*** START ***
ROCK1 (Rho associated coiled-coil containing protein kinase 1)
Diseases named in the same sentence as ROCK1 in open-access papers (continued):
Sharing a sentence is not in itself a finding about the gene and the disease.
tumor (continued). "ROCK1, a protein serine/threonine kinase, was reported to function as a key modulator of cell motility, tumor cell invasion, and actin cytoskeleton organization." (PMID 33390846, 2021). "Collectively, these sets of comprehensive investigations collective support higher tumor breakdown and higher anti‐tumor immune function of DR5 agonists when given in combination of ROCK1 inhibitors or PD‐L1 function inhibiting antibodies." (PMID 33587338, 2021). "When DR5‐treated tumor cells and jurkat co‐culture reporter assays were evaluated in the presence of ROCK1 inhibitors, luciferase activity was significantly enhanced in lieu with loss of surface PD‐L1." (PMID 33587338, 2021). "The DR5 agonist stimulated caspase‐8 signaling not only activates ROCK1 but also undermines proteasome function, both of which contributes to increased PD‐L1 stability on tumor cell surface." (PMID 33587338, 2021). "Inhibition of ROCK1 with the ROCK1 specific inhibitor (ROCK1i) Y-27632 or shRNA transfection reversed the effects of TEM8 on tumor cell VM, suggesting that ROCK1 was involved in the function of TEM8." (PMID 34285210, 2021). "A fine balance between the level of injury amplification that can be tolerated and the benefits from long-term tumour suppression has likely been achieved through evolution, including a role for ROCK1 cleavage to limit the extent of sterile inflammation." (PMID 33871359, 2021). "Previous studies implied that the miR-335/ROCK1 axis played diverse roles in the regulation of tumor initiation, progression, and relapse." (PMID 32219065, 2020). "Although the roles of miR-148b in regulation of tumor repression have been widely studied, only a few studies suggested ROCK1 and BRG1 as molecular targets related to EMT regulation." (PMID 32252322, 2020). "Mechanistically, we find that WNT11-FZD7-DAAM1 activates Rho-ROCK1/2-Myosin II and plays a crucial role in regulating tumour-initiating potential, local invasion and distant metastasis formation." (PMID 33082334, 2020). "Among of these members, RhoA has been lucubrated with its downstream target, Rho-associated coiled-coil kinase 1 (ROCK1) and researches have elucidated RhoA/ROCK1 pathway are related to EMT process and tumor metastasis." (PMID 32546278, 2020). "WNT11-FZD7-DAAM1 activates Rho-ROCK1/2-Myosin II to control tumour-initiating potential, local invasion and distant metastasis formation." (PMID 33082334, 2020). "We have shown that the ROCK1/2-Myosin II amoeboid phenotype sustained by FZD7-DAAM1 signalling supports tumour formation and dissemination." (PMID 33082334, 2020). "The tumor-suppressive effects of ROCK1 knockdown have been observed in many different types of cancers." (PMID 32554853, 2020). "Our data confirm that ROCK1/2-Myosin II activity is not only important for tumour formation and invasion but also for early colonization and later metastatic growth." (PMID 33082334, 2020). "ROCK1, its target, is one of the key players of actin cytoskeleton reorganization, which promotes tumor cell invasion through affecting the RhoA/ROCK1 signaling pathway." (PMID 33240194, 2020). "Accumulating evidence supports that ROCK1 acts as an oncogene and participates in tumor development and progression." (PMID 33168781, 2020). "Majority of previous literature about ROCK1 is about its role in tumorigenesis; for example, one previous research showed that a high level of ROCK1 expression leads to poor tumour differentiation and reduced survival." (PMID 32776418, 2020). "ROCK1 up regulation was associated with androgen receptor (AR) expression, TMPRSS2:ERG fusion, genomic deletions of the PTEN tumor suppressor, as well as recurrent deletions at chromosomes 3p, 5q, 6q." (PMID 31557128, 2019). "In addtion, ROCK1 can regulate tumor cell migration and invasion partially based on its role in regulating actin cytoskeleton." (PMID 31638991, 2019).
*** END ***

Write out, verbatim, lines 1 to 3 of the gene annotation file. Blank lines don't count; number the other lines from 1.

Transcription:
ROCK1 (Rho associated coiled-coil containing protein kinase 1)
Diseases named in the same sentence as ROCK1 in open-access papers (continued):
Sharing a sentence is not in itself a finding about the gene and the disease.